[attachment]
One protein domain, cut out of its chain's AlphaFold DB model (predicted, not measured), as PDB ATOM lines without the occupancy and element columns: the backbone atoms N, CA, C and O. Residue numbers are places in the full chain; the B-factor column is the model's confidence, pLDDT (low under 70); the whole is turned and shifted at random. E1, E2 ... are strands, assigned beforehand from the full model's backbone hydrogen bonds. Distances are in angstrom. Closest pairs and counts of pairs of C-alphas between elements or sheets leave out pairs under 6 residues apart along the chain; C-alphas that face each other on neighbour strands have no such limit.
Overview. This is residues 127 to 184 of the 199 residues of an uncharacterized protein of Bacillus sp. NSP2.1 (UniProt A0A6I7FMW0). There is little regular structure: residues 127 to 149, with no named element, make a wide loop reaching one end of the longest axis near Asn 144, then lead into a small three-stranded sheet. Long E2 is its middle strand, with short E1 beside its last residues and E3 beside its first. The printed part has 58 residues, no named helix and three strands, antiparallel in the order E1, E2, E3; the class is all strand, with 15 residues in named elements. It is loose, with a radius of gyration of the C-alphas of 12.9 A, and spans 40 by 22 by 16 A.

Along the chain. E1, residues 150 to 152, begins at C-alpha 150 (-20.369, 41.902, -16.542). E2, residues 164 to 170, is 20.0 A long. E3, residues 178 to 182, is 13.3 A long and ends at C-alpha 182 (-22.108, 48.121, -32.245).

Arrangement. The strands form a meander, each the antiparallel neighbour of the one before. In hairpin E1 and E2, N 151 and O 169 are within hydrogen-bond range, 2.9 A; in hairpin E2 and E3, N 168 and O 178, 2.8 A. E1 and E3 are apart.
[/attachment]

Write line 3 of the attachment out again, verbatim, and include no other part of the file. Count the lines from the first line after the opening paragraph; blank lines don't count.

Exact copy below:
Arrangement. The strands form a meander, each the antiparallel neighbour of the one before. In hairpin E1 and E2, N 151 and O 169 are within hydrogen-bond range, 2.9 A; in hairpin E2 and E3, N 168 and O 178, 2.8 A. E1 and E3 are apart.